Is Christopher Luxon willing and able to call Seymour’s bluff? So far, Luxon has been refusing to answer questions (a) about how he plans to manage Seymour, and (b) about what Act policies, if any, National would rule out on principle. I guess that running away from trouble is one way of dealing with a bully, but Luxon is likely to run out of hiding places well before October 14.
Meanwhile though, the tail is doing its best to wag the dog. In yesterday’s Newshub-Reid Research poll, the ACT Party had fallen to just above 10%, while National had risen at 40.9% i.e. it has four times ACT’s level of support. In a functioning democracy, there is no way David Seymour can credibly threaten National in the way he is trying to do.
Imagine the uproar if – at any of the last three elections- the Green Party had been using the same standover tactics towards Labour as Seymour is trying to pull off by monstering National. If this fiasco was playing out on the centre-left, the editorials would be trumpeting about a threat to democracy and declaring that those responsible have proven themselves unfit to govern. But hey, things are always different for the centre-right.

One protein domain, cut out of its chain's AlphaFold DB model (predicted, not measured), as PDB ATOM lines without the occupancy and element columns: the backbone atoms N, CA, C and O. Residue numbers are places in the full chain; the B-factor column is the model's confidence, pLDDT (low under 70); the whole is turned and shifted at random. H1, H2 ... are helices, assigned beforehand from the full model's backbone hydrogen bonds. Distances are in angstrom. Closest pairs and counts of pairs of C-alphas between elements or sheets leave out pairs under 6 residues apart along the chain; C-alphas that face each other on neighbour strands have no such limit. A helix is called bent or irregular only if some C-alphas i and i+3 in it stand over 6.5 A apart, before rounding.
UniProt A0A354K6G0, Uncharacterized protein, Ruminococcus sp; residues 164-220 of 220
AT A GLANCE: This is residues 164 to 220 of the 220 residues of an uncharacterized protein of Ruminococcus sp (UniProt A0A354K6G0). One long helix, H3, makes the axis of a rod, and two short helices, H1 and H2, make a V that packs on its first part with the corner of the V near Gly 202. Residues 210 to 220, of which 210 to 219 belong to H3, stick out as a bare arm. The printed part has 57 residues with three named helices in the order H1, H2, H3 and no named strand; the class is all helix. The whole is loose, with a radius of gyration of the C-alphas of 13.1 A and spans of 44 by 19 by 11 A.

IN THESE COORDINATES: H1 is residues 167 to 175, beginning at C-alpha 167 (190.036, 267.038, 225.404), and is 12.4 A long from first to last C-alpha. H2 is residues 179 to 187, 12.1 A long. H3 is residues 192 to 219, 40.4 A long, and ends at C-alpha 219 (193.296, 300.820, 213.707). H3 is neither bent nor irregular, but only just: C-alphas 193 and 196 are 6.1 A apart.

For whom the poll tolls
Judging by recent political polls, nothing is now likely to stop the National Party juggernaut. Yesterday, Labour slumped to the same levels it was recording six years ago, back when Andrew Little was leader. Meaning: The entire Jacinda Ardern era has now blown away, as if it were just a dream.
Plainly, Labour’s insistence on being a middle of the road, Blair-ite, Third Way version of National has failed dismally to connect with voters, who are choosing the red meat version instead. If Labour had chosen to be a radical and truly left wing government, it could hardly have done worse and – arguably – would have been in a stronger position today.